Speaker 3: Yeah. So going back to that, if this happens to everybody, if you save your studying for after work, I’m guessing it just got multiple days a week, something would come up and you just wouldn’t really study that much. So it was
Addison: right. Yeah, no, the difference for me, I think, was making a commitment to myself and making that choice to be disciplined. So once I decided I’m not allowed to go to the gym until I get my hours of studying in or I’m going to plan so I can make a really quick half an hour dinner and get my studying in. And I started telling my friends to I’m not allowed to make plans on weeknights because I’m studying. And so once I set my own discipline and I committed to myself and decided that I was doing this for me, that made the world of a difference. And I think it’s just holding yourself accountable, which is not an easy thing to do when you’re self study.
Speaker 3: Right. And then once you switch to doing it in the mornings, would you kind of freeze you up, I’m guessing? Was that your experience? Like you just have that the biggest obstacle out of your way for the day and then would you where are you more flexible in the evenings where you just kind of relax a lot more than you were before?
Addison: Yeah, it took the stress off because when you’re thinking about during your workday, having to study in the evening, it’s a stress area and it weighs on you. So when I was able to get my studying done in the morning, I had a better work day and I felt better when five and six o’clock rolled around because I knew I was going to have to be in bed by nine or. If I was going to get up at five, 30, so I was getting more sleep, I was just having a better day in general because I got my biggest chunk of studying done first.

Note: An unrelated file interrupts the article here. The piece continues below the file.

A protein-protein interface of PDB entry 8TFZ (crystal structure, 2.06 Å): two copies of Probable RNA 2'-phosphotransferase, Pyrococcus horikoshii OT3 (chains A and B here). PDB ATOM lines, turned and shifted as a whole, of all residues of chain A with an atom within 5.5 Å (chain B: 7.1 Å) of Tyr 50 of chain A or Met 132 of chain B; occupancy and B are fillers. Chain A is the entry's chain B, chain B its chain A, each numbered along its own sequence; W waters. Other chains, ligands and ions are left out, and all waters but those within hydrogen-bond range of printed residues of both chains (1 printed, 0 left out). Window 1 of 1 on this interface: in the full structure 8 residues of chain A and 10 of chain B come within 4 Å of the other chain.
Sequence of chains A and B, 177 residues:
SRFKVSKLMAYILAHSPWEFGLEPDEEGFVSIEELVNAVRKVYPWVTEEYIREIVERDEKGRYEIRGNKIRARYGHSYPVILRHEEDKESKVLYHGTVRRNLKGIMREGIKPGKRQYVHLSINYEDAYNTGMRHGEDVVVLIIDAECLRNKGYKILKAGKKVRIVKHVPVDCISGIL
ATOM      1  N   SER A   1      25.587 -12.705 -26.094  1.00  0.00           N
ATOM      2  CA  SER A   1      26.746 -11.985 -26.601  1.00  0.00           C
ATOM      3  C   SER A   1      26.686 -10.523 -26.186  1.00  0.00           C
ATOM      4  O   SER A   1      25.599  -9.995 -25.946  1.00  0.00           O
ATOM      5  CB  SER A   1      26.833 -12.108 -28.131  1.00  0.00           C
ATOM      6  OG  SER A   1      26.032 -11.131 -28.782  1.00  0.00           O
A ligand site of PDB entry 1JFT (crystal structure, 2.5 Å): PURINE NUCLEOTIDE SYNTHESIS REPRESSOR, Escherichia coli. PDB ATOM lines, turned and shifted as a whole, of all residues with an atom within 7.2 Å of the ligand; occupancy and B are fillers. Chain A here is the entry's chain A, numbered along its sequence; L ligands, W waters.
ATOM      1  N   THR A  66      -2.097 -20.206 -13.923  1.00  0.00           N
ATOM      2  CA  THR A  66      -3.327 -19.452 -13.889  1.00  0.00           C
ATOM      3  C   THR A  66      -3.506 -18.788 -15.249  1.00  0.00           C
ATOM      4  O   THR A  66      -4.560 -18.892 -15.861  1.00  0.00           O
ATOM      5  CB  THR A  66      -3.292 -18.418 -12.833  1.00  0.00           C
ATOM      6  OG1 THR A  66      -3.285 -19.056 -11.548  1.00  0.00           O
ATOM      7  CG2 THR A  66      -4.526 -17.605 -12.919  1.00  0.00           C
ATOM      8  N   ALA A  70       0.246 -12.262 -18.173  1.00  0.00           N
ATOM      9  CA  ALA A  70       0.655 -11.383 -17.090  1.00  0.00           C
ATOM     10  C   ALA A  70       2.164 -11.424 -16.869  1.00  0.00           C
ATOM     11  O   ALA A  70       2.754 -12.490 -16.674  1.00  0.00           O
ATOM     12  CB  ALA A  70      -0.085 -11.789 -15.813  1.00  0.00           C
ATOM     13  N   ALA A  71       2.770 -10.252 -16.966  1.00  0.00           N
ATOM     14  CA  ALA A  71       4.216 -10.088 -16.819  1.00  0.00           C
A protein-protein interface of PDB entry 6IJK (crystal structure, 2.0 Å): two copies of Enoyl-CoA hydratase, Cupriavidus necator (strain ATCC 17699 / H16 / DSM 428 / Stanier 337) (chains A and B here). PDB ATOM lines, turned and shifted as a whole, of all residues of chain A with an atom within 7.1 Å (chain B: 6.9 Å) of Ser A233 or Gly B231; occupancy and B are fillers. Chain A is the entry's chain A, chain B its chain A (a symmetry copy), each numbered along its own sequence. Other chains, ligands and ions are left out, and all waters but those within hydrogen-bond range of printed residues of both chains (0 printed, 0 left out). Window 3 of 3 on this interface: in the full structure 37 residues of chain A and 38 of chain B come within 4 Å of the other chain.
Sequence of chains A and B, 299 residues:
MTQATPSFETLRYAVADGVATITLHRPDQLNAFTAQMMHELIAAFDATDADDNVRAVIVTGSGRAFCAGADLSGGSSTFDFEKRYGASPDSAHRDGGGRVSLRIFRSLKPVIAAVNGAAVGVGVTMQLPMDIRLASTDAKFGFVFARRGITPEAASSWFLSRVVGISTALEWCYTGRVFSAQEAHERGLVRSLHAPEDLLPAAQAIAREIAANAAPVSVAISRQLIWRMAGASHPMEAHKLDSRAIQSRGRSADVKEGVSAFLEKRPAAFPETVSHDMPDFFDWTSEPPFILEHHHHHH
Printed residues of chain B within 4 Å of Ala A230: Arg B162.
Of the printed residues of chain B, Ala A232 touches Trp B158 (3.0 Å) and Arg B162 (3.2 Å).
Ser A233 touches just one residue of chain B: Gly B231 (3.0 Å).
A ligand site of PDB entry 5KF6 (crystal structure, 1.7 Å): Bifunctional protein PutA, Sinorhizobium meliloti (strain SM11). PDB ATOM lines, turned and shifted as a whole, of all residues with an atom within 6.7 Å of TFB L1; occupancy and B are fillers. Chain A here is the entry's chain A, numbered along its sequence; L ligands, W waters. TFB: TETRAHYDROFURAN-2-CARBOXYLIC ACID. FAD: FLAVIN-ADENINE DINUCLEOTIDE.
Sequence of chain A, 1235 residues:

Speaker 3: Yeah, definitely the two hours in the morning, it just again, it solves a lot of problems. Yeah, you start making progress simply because you’re just being consistent every day. It’s a lot easier to fit in that two hours than to fight yourself over like it’s three or four or a five hour study session at night, like you said, when you’re tired. You’ve already been looking at a computer for ten hours.
Addison: Right. And that’s the other strategy was the weekends. I didn’t fully utilize my weekends before, but when I committed to being up at eight a.m. on a Saturday and not making plans all afternoon, I worked. I studied from eight to noon. And when you make that your schedule, it’s not so hard.
Speaker 3: Right? We put in those videos and I think it’s hard for people to accept. But when you just kind of take and no days off approach and a lot of people doing these interviews, a lot of people out there just completely take some days off and whatever. Like the big thing is you never start a Monday behind on your study schedule. So it’s like you try to follow it as good as you can through the week. If something does happen, you kind of like wipe the weekend clear and do whatever it takes to be caught up. Just the general idea is don’t start on Monday. Right. And that, again, prevents a lot of problems. Anyways, the other thing I was going to ask is you mentioned you’re one of the big breakthroughs for you when you started passing your sections was how you took notes or just that that added element of putting things in your own words that you struggled with. Just tell me about that. Like, what did you start doing for that?